In this session we had a look at the practicalities of creating your presence on social media, focusing in particular on setting up a Facebook Page. While it was good to be shown that, I only really needed about five minutes of instruction for it, and could probably have worked even that out for myself. It was relevant for quite a few of the other people though, as they really aren’t very techy and managed to fail abysmally at the task of ‘Find the “Create a Page for your business” link and click on it’. They seemed to need intensive personal coaching for that bit.

    Some of them also had considerable difficulty understanding the distinction between a Profile and a Page, and the fact that yes your profile technically is a webpage but that doesn’t make it a Page with a P. We did get there in the end. Eventually.

    Anyway, one of the more useful parts of the session was looking through some good (and bad) examples of Pages on Facebook, and some of the innovative ideas companies have come up with. One of the ones I like particularly is the Coca Cola Page, and the clever thing they’ve done with their image:

    By matching the background of the image to the page background, the bottle appears to sit seamlessly on the page. It is somewhat disappointing that the alignment is out by about 3 pixels no matter what browser I use, which negates a large part of the effect, but the idea is a good one and I might steal it for my own use in the future.

    Looking at some examples and then creating our own Facebook Pages was pretty much all we did in two hours, so I did feel like I hadn’t learnt a lot, but that’s OK. Next week we’ll focus more on how you start marketing your social media presence once you’ve set it up, so I think that will be more useful.


  3. Social media marketing course #1

    July 9, 2010 by superlative

    I went on the first part of a social media marketing course yesterday, and it was actually quite good. When I asked my boss if I could go on it I wasn’t quite sure how useful it would be, as I feel like I know a fair amount about Facebook and Twitter already. However, I don’t know all that much about marketing, and the course seems to take a very good, practical approach to what social media can do for your organisation. I only really asked to go on it so I could get some time out of the office, as I’ve basically got no work at all to do at the moment, but actually I think it’ll be very useful knowledge for me to have (and you never know, it might even help me to get a better job than this stupid potato-patch one*).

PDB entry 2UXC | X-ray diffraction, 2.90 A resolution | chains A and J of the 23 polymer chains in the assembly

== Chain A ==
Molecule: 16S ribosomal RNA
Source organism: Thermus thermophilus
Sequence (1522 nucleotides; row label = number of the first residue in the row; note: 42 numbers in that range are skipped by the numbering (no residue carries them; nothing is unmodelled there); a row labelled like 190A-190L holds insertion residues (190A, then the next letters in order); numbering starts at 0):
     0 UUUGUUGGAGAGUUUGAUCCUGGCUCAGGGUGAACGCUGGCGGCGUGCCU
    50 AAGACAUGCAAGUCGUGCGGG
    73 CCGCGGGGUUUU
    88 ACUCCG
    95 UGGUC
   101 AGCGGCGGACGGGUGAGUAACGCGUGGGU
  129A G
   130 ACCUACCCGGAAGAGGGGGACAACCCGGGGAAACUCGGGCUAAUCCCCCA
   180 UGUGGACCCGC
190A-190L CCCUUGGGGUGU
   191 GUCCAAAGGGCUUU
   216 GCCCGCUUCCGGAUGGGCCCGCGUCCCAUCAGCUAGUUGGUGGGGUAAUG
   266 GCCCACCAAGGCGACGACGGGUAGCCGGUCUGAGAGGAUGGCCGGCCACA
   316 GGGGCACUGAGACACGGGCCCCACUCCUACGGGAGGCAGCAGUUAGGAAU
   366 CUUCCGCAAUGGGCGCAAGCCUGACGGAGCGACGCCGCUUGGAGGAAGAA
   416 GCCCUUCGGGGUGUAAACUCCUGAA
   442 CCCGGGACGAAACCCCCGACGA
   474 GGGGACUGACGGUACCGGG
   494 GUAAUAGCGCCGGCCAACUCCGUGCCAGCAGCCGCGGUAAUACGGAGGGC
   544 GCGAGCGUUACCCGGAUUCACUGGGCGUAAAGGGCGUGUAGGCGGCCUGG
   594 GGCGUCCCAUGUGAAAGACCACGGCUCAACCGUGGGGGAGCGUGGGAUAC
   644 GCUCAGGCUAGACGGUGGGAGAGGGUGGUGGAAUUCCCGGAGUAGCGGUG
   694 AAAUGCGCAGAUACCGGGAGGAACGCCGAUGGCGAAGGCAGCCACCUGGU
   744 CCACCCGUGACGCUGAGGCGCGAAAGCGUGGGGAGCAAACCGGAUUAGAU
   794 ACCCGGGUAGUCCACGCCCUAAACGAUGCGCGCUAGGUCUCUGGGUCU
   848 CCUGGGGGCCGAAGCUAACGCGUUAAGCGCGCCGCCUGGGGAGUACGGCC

In the first session we had a short discussion about all the millions of different social media tools there are out there and what they are used for, before returning to the fact that most companies are basically only going to be interested in Facebook and Twitter (and possibly YouTube).

    We then had a look at some case studies on companies that use social media well (e.g. Dell, who give away coupons via Twitter and claim to have generated $3m of sales through it), and those that have had fairly spectacular disasters with it (does anyone remember Habitat hijacking Twitter hashtags about the Iran elections to promote their goods? Very naughty indeed).

    The group of people on the course seem alright, but fall into two broad categories:

    • people who know nothing about social media and who go a bit glassy-eyed when you mention things like hashtags or more niche services like Gowalla
    • people who know a bit about marketing and/or computers and who won’t shut the hell up showing off their knowledge regardless of whether it’s relevant.

    There’s one guy, in the first category, who is into veganism and animal rights campaigning and who I think would be possibly the worst dinner party guest ever. I quite like animals, but they really are very tasty and I don’t want to hear someone banging on about why we shouldn’t chop them up and put them into delicious burgers.

    Another guy made the fairly sweeping statement of “No one with any morals would buy anything made by NestlĂ© anyway.” I might have to keep an eye on that one, and push my Kitkats down to the bottom of my bag.

    Of course there was no one fit there, despite my hopes that there would be. Why is there never any boy candy at any of the work things I go to? There must be some somewhere, surely? But apparently not.

    There are three more sessions to go on the course, one each Thursday morning. I hope it will be useful. I know of course that I’ll never get to use any of it in this job, because when I suggested we have a Twitter account here I was told in an aghast tone “but we already have a website!” No amount of explaining would convince them they aren’t the same thing, or reassure them that Twitter doesn’t cost any money, so in the end I thought fuck ’em. If they don’t want to be on the ball with new communications media we can just go back to fucking morse code.

    * I refer to it as such because it is rapidly turning me into a vegetable.